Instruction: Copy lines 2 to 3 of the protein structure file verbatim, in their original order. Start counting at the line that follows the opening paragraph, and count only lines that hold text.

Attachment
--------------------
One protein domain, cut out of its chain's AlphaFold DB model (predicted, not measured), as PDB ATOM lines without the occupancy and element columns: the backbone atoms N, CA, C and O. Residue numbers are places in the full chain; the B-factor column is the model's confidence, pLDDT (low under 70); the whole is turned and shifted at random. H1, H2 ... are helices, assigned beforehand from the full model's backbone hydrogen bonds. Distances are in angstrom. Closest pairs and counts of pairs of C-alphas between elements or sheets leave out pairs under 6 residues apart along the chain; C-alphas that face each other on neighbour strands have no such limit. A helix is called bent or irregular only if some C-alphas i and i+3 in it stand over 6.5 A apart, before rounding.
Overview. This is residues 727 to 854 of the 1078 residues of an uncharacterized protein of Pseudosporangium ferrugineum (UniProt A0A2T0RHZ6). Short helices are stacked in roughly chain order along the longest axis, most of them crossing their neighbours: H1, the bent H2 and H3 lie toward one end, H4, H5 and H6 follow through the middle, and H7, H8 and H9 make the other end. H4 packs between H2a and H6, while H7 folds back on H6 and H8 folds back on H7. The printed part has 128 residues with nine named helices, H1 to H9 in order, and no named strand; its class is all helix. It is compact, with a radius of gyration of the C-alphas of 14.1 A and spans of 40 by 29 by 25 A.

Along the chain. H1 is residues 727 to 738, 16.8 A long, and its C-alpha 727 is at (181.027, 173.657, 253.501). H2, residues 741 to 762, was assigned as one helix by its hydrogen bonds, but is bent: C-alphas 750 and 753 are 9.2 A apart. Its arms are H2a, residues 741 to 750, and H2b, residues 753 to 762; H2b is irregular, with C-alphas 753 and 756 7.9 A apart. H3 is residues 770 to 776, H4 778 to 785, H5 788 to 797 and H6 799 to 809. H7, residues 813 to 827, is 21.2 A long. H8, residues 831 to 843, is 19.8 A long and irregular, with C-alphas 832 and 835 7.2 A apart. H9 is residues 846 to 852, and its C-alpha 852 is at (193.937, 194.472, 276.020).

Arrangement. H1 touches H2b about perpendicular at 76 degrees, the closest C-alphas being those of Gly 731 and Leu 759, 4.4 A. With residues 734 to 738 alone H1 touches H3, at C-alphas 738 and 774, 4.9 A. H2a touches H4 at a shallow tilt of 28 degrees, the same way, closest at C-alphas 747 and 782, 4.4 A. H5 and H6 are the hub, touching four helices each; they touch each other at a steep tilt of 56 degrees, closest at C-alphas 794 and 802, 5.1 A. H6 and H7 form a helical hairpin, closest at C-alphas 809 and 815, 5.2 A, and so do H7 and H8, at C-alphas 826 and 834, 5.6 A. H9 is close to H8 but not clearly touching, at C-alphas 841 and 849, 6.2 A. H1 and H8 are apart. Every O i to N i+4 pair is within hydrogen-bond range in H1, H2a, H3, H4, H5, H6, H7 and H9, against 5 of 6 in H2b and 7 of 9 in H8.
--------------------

Along the chain. H1 is residues 727 to 738, 16.8 A long, and its C-alpha 727 is at (181.027, 173.657, 253.501). H2, residues 741 to 762, was assigned as one helix by its hydrogen bonds, but is bent: C-alphas 750 and 753 are 9.2 A apart. Its arms are H2a, residues 741 to 750, and H2b, residues 753 to 762; H2b is irregular, with C-alphas 753 and 756 7.9 A apart. H3 is residues 770 to 776, H4 778 to 785, H5 788 to 797 and H6 799 to 809. H7, residues 813 to 827, is 21.2 A long. H8, residues 831 to 843, is 19.8 A long and irregular, with C-alphas 832 and 835 7.2 A apart. H9 is residues 846 to 852, and its C-alpha 852 is at (193.937, 194.472, 276.020).

Arrangement. H1 touches H2b about perpendicular at 76 degrees, the closest C-alphas being those of Gly 731 and Leu 759, 4.4 A. With residues 734 to 738 alone H1 touches H3, at C-alphas 738 and 774, 4.9 A. H2a touches H4 at a shallow tilt of 28 degrees, the same way, closest at C-alphas 747 and 782, 4.4 A. H5 and H6 are the hub, touching four helices each; they touch each other at a steep tilt of 56 degrees, closest at C-alphas 794 and 802, 5.1 A. H6 and H7 form a helical hairpin, closest at C-alphas 809 and 815, 5.2 A, and so do H7 and H8, at C-alphas 826 and 834, 5.6 A. H9 is close to H8 but not clearly touching, at C-alphas 841 and 849, 6.2 A. H1 and H8 are apart. Every O i to N i+4 pair is within hydrogen-bond range in H1, H2a, H3, H4, H5, H6, H7 and H9, against 5 of 6 in H2b and 7 of 9 in H8.